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    Arab Daggers?


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    The first one is Arabian - known as a "dharia" probably from the south west of what is now Saudi Arabia. The second dagger is Morrocan.

    With regard to value not I suspect a vast amount as both are relatively common place.

    Regards, Owain.

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    The second dagger is Morrocan.


    The Morrocan ones usually have imported blades from Germany or England or France...

    There are huuuuge differences in quality, when I was in Morroco last time I saw lots of them. many for tourists, a small number of real ones... but only one really turned my handle. Was too expensive though.....



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    The first one looks to be of a better quality than the Moroccan one. The blade looks to have been forged - whereas the Moroccan one seems to have corrosion and is not as good. They are all fairly common - I would suspect around Sterling 60 to 100 ($100 - 160) pounds for the first and for the Moroccan - about sterling 50 pounds ($60/65). Please remember, that when we give an approximate price - it is just that, a guide. Our estimates could be quite different in other Countries - so, always make your own enquiries.

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    The first weapon is what I believe collectors term a 'Wahhabi jambiya' a type of jambiya originating in the Asir, Hejaz, Nejd (generally the South, West and Central Saudi Arabia and Yemen border) and so-called after its use by the followers of Muhammed ibn Abdul Wahhab from the C18th onwards. Locally they are known by vernacular names ('sabak', 'sabiaki', etc). Seen some go for sale in internet for 450 USD and upwards, depending on age and quality.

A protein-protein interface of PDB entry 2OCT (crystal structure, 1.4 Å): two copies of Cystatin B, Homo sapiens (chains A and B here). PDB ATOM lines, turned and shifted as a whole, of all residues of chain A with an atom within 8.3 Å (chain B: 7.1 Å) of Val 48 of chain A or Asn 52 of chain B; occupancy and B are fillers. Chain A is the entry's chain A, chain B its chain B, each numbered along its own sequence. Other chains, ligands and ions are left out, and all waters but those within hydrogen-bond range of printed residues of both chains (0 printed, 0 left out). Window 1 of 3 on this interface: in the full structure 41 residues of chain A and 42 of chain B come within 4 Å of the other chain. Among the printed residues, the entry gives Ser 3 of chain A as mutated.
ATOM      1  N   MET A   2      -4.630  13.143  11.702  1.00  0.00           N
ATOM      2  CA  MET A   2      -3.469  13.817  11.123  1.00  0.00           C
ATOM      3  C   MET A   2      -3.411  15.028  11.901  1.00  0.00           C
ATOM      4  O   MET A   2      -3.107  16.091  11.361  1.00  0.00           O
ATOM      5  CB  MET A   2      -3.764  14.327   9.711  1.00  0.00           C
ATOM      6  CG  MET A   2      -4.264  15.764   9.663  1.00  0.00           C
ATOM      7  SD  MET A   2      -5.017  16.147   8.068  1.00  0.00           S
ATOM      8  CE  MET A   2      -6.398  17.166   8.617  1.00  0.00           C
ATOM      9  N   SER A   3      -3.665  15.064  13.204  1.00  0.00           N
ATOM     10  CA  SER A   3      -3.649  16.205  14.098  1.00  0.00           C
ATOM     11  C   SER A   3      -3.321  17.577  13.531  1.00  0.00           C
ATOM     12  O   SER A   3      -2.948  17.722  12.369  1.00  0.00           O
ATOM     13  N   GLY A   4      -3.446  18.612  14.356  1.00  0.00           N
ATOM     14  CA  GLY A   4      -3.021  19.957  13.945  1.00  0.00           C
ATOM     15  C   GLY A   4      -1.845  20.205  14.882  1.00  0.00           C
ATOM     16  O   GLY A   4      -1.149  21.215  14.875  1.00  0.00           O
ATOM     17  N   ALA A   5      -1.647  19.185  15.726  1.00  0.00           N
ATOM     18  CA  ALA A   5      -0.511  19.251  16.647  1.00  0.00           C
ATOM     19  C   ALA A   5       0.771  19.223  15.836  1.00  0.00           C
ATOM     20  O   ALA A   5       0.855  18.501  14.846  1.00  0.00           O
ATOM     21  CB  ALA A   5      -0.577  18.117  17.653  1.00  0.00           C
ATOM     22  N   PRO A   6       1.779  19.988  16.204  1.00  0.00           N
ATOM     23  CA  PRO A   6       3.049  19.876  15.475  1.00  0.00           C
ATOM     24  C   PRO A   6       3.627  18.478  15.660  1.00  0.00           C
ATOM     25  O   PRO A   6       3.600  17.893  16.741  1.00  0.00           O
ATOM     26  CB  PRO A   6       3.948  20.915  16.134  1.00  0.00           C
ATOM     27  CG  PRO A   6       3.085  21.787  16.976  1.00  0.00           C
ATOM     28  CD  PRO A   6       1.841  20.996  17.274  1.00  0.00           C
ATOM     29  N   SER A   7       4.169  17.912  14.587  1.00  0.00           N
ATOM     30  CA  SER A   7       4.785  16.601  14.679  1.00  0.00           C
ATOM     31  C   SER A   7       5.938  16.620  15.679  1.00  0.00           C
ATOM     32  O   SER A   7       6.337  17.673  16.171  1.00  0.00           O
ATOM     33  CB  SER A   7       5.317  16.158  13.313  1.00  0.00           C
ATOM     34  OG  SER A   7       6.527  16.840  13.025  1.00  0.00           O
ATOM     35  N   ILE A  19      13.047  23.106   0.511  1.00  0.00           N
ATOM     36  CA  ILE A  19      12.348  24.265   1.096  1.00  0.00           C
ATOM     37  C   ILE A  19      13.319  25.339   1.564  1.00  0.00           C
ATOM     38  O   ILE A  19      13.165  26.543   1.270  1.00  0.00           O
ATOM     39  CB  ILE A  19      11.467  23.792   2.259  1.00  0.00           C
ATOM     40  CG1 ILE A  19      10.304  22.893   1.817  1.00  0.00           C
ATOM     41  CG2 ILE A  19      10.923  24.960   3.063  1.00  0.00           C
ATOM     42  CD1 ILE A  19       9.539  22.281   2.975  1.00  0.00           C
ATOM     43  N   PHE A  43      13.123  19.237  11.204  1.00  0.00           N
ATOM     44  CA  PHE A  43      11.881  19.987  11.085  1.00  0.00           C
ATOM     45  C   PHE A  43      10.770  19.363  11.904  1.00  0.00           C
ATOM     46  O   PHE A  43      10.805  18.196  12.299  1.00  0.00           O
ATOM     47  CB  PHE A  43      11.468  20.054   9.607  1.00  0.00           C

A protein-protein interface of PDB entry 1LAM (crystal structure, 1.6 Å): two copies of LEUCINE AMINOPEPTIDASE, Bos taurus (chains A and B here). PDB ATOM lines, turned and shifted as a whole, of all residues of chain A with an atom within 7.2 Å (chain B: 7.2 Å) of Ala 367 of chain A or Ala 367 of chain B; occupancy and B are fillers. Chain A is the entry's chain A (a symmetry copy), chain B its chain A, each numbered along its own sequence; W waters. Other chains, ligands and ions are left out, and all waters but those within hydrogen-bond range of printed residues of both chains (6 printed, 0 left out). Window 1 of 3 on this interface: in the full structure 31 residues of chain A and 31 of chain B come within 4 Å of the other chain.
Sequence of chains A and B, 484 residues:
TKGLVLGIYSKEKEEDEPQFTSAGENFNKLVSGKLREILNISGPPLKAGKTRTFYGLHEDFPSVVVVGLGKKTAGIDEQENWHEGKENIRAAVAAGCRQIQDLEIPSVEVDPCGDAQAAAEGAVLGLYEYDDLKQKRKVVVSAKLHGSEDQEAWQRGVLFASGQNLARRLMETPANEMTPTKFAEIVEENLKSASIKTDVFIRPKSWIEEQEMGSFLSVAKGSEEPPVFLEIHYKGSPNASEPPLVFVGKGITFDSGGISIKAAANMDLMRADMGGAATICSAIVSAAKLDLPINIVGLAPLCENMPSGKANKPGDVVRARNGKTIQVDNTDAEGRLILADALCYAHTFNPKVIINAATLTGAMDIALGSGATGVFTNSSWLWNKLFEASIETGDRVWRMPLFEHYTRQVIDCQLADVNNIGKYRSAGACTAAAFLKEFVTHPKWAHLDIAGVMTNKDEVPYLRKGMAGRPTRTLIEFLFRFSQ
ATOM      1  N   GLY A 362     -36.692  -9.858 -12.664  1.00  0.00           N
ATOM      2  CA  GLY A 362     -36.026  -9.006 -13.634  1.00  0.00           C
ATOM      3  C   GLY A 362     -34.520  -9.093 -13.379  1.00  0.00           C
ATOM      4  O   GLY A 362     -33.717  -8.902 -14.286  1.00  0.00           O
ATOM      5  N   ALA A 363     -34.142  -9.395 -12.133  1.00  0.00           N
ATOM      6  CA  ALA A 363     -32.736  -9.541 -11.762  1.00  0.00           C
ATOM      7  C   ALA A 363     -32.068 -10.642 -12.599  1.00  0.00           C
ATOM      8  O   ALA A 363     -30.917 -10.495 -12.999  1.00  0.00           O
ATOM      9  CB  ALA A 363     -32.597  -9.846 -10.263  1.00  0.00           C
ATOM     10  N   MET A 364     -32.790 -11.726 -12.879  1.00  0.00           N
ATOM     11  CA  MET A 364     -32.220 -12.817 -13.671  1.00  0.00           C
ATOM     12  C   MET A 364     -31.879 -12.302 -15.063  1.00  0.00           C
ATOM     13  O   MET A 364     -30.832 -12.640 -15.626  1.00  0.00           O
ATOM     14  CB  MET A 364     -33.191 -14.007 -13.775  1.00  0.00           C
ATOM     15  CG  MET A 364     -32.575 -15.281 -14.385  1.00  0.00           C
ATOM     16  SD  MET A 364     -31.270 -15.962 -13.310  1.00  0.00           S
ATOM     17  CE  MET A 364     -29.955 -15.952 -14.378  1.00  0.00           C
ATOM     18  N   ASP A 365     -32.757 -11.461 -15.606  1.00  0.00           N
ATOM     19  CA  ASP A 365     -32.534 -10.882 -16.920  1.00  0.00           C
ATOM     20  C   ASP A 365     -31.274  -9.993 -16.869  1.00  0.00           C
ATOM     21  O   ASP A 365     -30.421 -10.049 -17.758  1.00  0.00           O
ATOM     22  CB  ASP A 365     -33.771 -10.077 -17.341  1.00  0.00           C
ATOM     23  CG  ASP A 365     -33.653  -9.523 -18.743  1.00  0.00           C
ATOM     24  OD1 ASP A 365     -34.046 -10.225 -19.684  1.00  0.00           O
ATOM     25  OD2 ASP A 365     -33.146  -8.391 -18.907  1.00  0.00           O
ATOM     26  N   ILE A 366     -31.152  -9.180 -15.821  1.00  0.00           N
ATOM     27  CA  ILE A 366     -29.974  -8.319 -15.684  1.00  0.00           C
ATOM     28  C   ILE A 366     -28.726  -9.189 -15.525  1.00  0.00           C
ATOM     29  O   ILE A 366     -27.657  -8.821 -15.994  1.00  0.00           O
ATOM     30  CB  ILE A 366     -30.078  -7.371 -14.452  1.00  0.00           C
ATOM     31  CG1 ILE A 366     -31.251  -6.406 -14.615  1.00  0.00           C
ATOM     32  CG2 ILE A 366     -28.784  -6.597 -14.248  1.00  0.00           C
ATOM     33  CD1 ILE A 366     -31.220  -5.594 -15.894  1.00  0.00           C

The second dagger is a Moroccan koummya. These weapons are interesting in that aspects of their design are intended to ward off the evil eye. The curved blade imitates the curved boar's tusk, an animal that responds aggressively if threatened. The commonly seen fretwork on the scabbard is often made so that it creates eye-like gaps and crosses with five points, corresponding the five fingers on the protective Hand of Fatimah. The belt holes look very 'fresh' which suggests the dagger has not been well used. On historical examples, these holes are often worn quite large and uneven by the baldric. As Mervyn pointed out, the blade does not seem in as good shape as the first example. Also, is the scabbard fully decorated on one side or both? If both, it is more likely to be a later, 'souvenir' item as many authentic koummya scabbards were only fully decorated on the side 'on show' to the world when the weapon was sheathed at the hip.

    Sword Forum International (www.swordforum.com) are bound to have a thread or two on these types of weapons so might be worth checking that out. Plenty of info on koummyas on the web. For Arabian weapons, try Robert Elgood's very good book 'Arms and Armour of Arabia in the C18th-20th' - if you don't want to buy it, you can probably read snippets via keyword searches on Google books. May not help you with valuations but will give you some historical background if you desire it.


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